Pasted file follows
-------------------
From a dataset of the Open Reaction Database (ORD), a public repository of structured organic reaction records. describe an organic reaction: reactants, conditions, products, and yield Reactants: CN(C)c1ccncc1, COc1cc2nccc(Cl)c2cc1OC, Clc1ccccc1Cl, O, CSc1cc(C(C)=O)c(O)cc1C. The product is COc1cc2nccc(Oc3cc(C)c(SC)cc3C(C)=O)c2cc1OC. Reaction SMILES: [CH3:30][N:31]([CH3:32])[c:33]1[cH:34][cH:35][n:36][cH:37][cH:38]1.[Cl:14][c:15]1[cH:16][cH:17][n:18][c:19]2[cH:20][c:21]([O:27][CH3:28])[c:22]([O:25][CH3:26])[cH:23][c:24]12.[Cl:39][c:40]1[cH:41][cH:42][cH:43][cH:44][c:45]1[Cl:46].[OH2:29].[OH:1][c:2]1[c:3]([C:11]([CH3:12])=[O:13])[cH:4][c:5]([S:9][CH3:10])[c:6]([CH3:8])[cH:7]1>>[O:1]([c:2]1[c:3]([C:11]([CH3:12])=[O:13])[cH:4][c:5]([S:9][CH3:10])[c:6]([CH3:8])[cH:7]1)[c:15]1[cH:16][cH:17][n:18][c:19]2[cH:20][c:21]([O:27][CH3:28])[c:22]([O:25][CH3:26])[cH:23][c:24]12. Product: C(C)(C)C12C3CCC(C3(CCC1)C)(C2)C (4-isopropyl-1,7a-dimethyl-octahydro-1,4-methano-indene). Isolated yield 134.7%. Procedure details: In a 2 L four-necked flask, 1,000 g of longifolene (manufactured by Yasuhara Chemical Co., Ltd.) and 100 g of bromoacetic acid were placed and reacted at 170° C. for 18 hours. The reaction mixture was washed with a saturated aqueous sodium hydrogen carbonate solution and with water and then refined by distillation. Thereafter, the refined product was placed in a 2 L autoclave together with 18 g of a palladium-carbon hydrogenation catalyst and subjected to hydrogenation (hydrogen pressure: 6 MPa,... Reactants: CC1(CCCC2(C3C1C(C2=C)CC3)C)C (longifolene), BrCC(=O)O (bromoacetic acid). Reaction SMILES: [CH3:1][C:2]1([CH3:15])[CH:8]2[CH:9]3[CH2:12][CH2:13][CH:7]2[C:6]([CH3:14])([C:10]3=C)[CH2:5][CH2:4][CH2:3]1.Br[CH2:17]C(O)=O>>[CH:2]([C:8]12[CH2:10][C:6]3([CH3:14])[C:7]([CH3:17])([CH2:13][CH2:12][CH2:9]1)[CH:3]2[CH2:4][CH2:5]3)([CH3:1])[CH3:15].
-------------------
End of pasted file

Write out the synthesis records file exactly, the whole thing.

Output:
From a dataset of the Open Reaction Database (ORD), a public repository of structured organic reaction records. describe an organic reaction: reactants, conditions, products, and yield Reactants: CN(C)c1ccncc1, COc1cc2nccc(Cl)c2cc1OC, Clc1ccccc1Cl, O, CSc1cc(C(C)=O)c(O)cc1C. The product is COc1cc2nccc(Oc3cc(C)c(SC)cc3C(C)=O)c2cc1OC. Reaction SMILES: [CH3:30][N:31]([CH3:32])[c:33]1[cH:34][cH:35][n:36][cH:37][cH:38]1.[Cl:14][c:15]1[cH:16][cH:17][n:18][c:19]2[cH:20][c:21]([O:27][CH3:28])[c:22]([O:25][CH3:26])[cH:23][c:24]12.[Cl:39][c:40]1[cH:41][cH:42][cH:43][cH:44][c:45]1[Cl:46].[OH2:29].[OH:1][c:2]1[c:3]([C:11]([CH3:12])=[O:13])[cH:4][c:5]([S:9][CH3:10])[c:6]([CH3:8])[cH:7]1>>[O:1]([c:2]1[c:3]([C:11]([CH3:12])=[O:13])[cH:4][c:5]([S:9][CH3:10])[c:6]([CH3:8])[cH:7]1)[c:15]1[cH:16][cH:17][n:18][c:19]2[cH:20][c:21]([O:27][CH3:28])[c:22]([O:25][CH3:26])[cH:23][c:24]12. Product: C(C)(C)C12C3CCC(C3(CCC1)C)(C2)C (4-isopropyl-1,7a-dimethyl-octahydro-1,4-methano-indene). Isolated yield 134.7%. Procedure details: In a 2 L four-necked flask, 1,000 g of longifolene (manufactured by Yasuhara Chemical Co., Ltd.) and 100 g of bromoacetic acid were placed and reacted at 170° C. for 18 hours. The reaction mixture was washed with a saturated aqueous sodium hydrogen carbonate solution and with water and then refined by distillation. Thereafter, the refined product was placed in a 2 L autoclave together with 18 g of a palladium-carbon hydrogenation catalyst and subjected to hydrogenation (hydrogen pressure: 6 MPa,... Reactants: CC1(CCCC2(C3C1C(C2=C)CC3)C)C (longifolene), BrCC(=O)O (bromoacetic acid). Reaction SMILES: [CH3:1][C:2]1([CH3:15])[CH:8]2[CH:9]3[CH2:12][CH2:13][CH:7]2[C:6]([CH3:14])([C:10]3=C)[CH2:5][CH2:4][CH2:3]1.Br[CH2:17]C(O)=O>>[CH:2]([C:8]12[CH2:10][C:6]3([CH3:14])[C:7]([CH3:17])([CH2:13][CH2:12][CH2:9]1)[CH:3]2[CH2:4][CH2:5]3)([CH3:1])[CH3:15].